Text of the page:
Water is life – mni wiconi (Lakota/Dakota language). This was one of the truths spoken by water protectors from around the world who stood with the Standing Rock Sioux tribe in 2016 against the Dakota Access Pipeline project going through their water source and sacred lands. Right here in the Midwest in recent years we have experienced the Flint water crisis and a major Enbridge oil spill in the Kalamazoo River in Michigan. Yet to many others, water is simply a commodity or, at best, a resource.
This presentation will explore the archetype of water especially from an indigenous view, as well as conflicts over how water is viewed and used. We will use film and video clips, music, poetry, and experiential activities to engage in an exploration of our own views of water – bright, dark, and shadow – in order to explore our own need for creative flow and integration of spirit and matter.
LOCATIONC G Jung Institute of Chicago53 W Jackson Blvd, Suite 438, Chicago, IL 60604 - MAP
FEE$45 | Members $36 | Students $30 | 3 CEs ($15 fee)
Suggested Reading - Background on the Dakota Access Pipeline (PDF) - Deloria, Vine Jr. (2016). C.G. Jung and the Sioux Traditions. New Orleans: Spring Journal, Inc. - Gustafson, Fred R. (1997). Dancing between two worlds: Jung and the Native American soul. Mahweh, NJ: Paulist Press. - Nichols, Wallace J. (2014). Blue Mind. New York: Little, Brown and Co.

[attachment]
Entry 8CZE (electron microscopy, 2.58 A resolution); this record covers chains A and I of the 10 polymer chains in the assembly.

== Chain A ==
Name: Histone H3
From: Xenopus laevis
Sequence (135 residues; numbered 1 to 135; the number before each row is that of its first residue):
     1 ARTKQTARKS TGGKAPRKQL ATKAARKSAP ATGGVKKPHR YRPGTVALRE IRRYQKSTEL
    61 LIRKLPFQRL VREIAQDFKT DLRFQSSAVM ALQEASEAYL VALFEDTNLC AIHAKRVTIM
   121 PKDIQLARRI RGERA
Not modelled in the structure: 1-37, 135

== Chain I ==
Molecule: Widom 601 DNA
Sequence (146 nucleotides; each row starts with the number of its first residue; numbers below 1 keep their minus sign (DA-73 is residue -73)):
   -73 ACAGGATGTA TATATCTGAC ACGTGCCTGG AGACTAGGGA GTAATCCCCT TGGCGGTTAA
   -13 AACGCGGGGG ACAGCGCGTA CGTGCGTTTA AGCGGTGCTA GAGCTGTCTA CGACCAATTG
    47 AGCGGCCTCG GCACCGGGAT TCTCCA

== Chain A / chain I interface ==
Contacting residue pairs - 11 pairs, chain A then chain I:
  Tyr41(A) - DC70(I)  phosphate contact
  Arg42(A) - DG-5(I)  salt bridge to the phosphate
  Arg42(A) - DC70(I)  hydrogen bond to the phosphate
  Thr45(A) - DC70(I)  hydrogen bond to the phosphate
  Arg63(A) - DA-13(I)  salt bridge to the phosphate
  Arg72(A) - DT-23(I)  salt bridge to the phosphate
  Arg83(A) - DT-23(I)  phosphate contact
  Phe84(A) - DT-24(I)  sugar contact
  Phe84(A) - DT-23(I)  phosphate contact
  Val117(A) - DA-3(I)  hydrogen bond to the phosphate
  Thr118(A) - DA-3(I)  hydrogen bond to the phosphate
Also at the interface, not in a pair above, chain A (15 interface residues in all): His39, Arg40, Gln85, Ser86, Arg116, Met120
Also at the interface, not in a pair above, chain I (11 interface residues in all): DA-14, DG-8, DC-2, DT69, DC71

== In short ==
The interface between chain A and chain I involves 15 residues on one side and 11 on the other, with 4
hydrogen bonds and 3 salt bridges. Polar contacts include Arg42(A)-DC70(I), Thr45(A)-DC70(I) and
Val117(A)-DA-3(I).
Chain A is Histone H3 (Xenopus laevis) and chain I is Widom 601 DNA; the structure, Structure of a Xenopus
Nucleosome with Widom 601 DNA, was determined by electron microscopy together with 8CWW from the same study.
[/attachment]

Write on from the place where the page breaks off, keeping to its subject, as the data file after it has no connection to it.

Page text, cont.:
Learning ObjectivesAttendees will be able to: 1) Identify the indigenous (Native American) view of matter, particularly water, and contrast it with the Western view; 2) Define Jung’s view of the importance of spirit and matter and integrating the two for psychological health and maturity; 3) Reflect on several experiential activities regarding their own views of water and the spirit/matter opposites; and 4) Apply their reflections to clinical work with clients who may come from different political, religious, or ethnic views on spirit and matter.
Sara Sage, MS, LPC, LMHC is a licensed mental health counselor and teacher from Elkhart, Indiana, who focuses her work on mindfulness, Jungian psychology, and a connection to the natural world. She is a 2014 graduate of the Clinical Training Program at the C G Jung Institute of Chicago and a member of the Institute's Board.